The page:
A few years ago I was a temp at Disney Consumer Products in Glendale, California.I was new to Los Angeles, fresh from traveling in between Seattle and San Francisco trying to find a place to call a home. I was a hopeful artist, showing in small cafes, bars, and LBGT centers. In my head, being a painter was only ever going to be a hobby, and never and actualized profession. But, lo and behold, that one fateful day, when an administrative assistant passed my compacted cubicle and saw my paintings of drag queens of the glorious West Coast.. that my life began.
Since getting the chance to show my craft, my life has been filled with endless hours of work to prove myself. I hit the ground running from the swelling of interest, and I’ve worked hard night and day to build a foundation of work. In this time period I’ve had many rewards and accomplishes met, as well as great heartbreak and criticism. This just comes with the craft.
In saying this, I was asked in an interview a while back on how I came to be an artist, and what I found to be ‘the formula’ for staying relevant in an age of such quickening information. No longer are we subjected to a longer lasting semi-permanence through a flip of a magazine page, as we are .05 seconds of an interest before a person clicks the mouse away from our images. We are less than semi permanent, and therefore have to strive to work harder to be seen. I responded “well.. I don’t think there really is such a formula that attends to all of us as artists, I think.. personally, that everything is different for each aesthetic and person.. and really.. even when it comes down to… next Tuesday, that formula could change entirely for myself.”
I reflected back to that answer on March 22nd, 2013, when I was met with a change in my artistic course. I thought earnestly on how, exactly, at that moment, what the (or my) formula was. So, at that moment, around 3:00am I grabbed a can of spray paint, headed into the back yard of my San Francisco studio, and began to map out a formula for artists.
This, by no means, pertains to all of us, and if anything, is more of a satire of that question asked.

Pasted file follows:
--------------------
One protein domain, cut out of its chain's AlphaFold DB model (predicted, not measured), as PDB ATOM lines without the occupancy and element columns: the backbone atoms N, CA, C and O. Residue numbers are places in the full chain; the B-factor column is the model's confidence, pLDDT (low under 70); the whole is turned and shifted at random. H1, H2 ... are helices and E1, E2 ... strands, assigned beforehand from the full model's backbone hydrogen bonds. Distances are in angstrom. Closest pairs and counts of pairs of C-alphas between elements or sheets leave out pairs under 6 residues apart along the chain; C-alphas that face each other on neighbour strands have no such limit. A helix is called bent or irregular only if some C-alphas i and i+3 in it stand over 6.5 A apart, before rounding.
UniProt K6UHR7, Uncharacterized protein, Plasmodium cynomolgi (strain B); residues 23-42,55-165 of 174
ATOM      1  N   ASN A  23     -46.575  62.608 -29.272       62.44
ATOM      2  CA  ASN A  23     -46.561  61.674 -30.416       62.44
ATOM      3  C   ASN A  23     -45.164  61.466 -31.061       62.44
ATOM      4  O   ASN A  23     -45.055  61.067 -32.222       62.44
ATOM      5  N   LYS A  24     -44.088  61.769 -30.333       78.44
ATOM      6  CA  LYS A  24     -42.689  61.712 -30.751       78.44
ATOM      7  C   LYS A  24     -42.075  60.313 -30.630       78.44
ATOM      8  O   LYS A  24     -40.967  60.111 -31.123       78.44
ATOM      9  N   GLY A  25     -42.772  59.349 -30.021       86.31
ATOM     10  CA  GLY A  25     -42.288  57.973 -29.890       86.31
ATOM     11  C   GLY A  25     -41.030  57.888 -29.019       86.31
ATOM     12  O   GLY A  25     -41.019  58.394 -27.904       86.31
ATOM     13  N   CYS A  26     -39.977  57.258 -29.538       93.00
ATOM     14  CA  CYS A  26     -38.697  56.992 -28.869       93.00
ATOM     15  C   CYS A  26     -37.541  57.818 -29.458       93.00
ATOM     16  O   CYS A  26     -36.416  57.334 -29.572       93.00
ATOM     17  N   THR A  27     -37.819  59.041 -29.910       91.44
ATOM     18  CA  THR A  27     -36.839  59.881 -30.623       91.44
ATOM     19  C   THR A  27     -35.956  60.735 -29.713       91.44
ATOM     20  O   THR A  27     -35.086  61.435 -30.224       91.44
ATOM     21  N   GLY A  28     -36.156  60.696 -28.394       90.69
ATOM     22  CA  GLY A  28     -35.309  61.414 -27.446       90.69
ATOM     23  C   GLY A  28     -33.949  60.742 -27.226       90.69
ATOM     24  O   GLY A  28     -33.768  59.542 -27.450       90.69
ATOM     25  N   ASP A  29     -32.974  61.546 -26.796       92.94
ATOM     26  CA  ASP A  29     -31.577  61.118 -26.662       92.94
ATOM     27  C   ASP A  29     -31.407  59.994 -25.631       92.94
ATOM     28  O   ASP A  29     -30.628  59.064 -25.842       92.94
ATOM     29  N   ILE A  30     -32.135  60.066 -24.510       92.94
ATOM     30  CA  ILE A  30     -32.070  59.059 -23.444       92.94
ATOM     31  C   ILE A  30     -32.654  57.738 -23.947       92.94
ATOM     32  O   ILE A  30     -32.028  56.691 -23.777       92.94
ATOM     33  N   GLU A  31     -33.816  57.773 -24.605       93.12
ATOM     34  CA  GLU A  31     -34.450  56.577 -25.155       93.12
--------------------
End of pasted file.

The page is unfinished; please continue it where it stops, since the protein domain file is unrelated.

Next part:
This piece is a ‘formula for stayin’ gold as an artist in the world’. Mickey Mouse and the surrounding background is a dense sea of percentages that equal 100% of different attributes to this plan. They are as followed
- 1% Pop Culture Knowledge
- 4% Color Theory
- 2% Caffeine
- 1% Form
- 6% Imagination
- 0.7% Luck
- 3% Believing in Yourself
- 1.1% Balance
- 0.2% Have an Angle
- 0.8% Fear
- 7% Vision
- 2.1% Good Taste!
- 11% Marketing
- 7% Skill
- 2% Psychology
- 2% Reading, Writing, Arithmetic
- 5% Ego Wrangling
- 0.1% A Proper Education From an Arts University
- 3.4% The Right Kind of Paint and/or Medium
- 2% Dimension
- 1.7% Sociology
- 4.2% A Really Good Review and/or PR
- 7.7% Growth
- 25% Handling Rejection
Inside the face is a letter
“March 22nd, 2013. 600 Block of Natoma St. SOMA District, San Francisco
I laid down a formula in gold of percentages equaling 100% of how to remain solid as an artist in the world. Granted 60% of percentages are made up… but maybe 40% of it is actually true. Every second these percentages change in front of me. They fluctuate like the tide. Some get lost in the sea, catching trains in the undercurrent to be valid in some other artist’s actualities and eyes. Across the ocean to far away lands where paint grows on trees and brushes never break and multiply by the thousands. Those sorts of things and such. The only percentages that never changes is 7% vision and 1% form. Oh yeah. And 2% caffeine. Coffee is gold for the soul”..